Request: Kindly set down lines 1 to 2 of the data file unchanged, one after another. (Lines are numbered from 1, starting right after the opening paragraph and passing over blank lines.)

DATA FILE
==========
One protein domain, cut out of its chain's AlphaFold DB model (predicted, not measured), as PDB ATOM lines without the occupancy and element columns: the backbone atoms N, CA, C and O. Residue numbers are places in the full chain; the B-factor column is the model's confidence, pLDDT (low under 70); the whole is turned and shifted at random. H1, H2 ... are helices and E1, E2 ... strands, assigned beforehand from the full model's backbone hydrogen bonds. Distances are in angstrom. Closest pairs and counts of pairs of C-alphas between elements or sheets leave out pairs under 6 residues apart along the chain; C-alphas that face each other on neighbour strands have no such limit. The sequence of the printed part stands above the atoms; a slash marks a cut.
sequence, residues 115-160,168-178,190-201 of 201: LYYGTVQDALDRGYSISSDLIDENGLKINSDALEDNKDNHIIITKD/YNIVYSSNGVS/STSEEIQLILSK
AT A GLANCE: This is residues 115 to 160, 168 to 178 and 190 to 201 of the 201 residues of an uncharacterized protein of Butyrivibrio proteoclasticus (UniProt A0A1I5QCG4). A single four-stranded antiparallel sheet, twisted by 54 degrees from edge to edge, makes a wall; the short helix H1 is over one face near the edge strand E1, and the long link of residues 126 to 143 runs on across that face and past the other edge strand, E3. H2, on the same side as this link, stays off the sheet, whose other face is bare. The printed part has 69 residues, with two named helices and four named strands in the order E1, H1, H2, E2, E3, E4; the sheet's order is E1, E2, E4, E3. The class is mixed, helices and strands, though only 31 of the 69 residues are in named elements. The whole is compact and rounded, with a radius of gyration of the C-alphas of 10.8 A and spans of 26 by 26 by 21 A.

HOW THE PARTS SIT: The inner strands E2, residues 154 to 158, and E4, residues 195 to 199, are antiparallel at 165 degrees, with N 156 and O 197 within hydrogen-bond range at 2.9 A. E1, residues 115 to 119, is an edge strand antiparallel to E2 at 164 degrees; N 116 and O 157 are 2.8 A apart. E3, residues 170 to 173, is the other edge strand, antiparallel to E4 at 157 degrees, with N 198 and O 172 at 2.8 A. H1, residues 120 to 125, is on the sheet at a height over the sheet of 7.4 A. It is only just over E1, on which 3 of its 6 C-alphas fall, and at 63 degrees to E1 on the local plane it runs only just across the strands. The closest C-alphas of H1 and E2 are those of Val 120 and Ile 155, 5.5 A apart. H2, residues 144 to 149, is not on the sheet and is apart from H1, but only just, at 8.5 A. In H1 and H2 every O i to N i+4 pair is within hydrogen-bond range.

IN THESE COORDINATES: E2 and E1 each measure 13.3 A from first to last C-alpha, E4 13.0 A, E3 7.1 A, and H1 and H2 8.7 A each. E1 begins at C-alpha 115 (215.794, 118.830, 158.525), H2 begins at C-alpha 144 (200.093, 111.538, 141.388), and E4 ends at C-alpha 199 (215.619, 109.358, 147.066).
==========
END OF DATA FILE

sequence, residues 115-160,168-178,190-201 of 201: LYYGTVQDALDRGYSISSDLIDENGLKINSDALEDNKDNHIIITKD/YNIVYSSNGVS/STSEEIQLILSK
AT A GLANCE: This is residues 115 to 160, 168 to 178 and 190 to 201 of the 201 residues of an uncharacterized protein of Butyrivibrio proteoclasticus (UniProt A0A1I5QCG4). A single four-stranded antiparallel sheet, twisted by 54 degrees from edge to edge, makes a wall; the short helix H1 is over one face near the edge strand E1, and the long link of residues 126 to 143 runs on across that face and past the other edge strand, E3. H2, on the same side as this link, stays off the sheet, whose other face is bare. The printed part has 69 residues, with two named helices and four named strands in the order E1, H1, H2, E2, E3, E4; the sheet's order is E1, E2, E4, E3. The class is mixed, helices and strands, though only 31 of the 69 residues are in named elements. The whole is compact and rounded, with a radius of gyration of the C-alphas of 10.8 A and spans of 26 by 26 by 21 A.